COVID-19 mRNA vaccines offer protection against Omicron variant in pregnancy

In a recent study published in the medRxiv* preprint server, researchers analyzed antibody and fragment crystallizable (Fc)-receptor binding profiles of the severe acute respiratory syndrome coronavirus 2 (SARS-CoV-2) variants of concern (VOCs), including Omicron, among two-dose messenger ribonucleic acid (mRNA)-vaccinated pregnant women.

Study: Preserved recognition of Omicron Spike following COVID-19 mRNA vaccination in pregnancy. Image Credit: LightField Studios/ShutterstockStudy: Preserved recognition of Omicron Spike following COVID-19 mRNA vaccination in pregnancy. Image Credit: LightField Studios/Shutterstock

Background

Studies have shown that SARS-CoV-2 infections are likely to induce severe coronavirus disease 2019 (COVID-19) in pregnant women. However, pregnancy was an exclusion criterion during the initial vaccine trials, resulting in delayed vaccine rollouts in this population. Soon after the emergency use authorization (EUA) of COVID-19 vaccines, studies including the pregnant population were conducted and demonstrated robust antibody titers after mRNA vaccination throughout pregnancy.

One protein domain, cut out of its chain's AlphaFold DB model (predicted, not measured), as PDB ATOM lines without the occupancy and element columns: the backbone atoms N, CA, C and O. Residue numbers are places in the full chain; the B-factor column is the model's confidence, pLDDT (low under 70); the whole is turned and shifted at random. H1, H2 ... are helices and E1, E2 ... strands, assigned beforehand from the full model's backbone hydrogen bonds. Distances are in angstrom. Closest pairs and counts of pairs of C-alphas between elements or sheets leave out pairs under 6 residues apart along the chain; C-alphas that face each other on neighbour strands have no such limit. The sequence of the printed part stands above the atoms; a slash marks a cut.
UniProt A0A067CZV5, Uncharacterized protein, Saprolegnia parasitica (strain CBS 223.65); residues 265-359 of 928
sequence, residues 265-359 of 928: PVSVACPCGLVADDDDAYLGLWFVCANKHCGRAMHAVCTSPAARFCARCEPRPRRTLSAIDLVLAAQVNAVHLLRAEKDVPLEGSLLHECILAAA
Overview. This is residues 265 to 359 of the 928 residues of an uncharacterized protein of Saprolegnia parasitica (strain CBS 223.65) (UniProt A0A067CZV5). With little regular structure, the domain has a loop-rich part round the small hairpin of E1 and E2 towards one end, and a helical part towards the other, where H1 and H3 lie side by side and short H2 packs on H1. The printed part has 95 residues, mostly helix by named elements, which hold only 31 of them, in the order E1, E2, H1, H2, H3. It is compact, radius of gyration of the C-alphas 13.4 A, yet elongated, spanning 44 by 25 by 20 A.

Subsequently, the emergence of the SARS-CoV-2 Omicron variant has led to a global surge of COVID-19 cases. Animal studies indicate that vaccine-induced Fc-mediated opsonophagocytosis and cytotoxicity protect from severe SARS-CoV-2 infections. Moreover, pregnant individuals exhibit fully functional Fc-response after the two doses of the mRNA vaccine. However, the COVID-19 mRNA vaccine-induced antibody-mediated protection against emerging SARS-CoV-2 Omicron variant and other VOCs in pregnant women is not well established.

The study

In this study, the researchers determined the receptor-binding domain (RBD) or spike (S)-specific antibody isotype binding titers and Fcγ receptor binding of SARS-CoV-2 Omicron variant and other VOCs in two-dose Pfizer (BNT62b2) or Moderna (mRNA-1273)-vaccinated pregnant women.

Uncomplicated single pregnant women who are 18 years or older were enrolled for the study after submitting informed consent. After two to four weeks of two-dose Moderna and Pfizer vaccination, 10 samples were collected each from the two vaccination groups.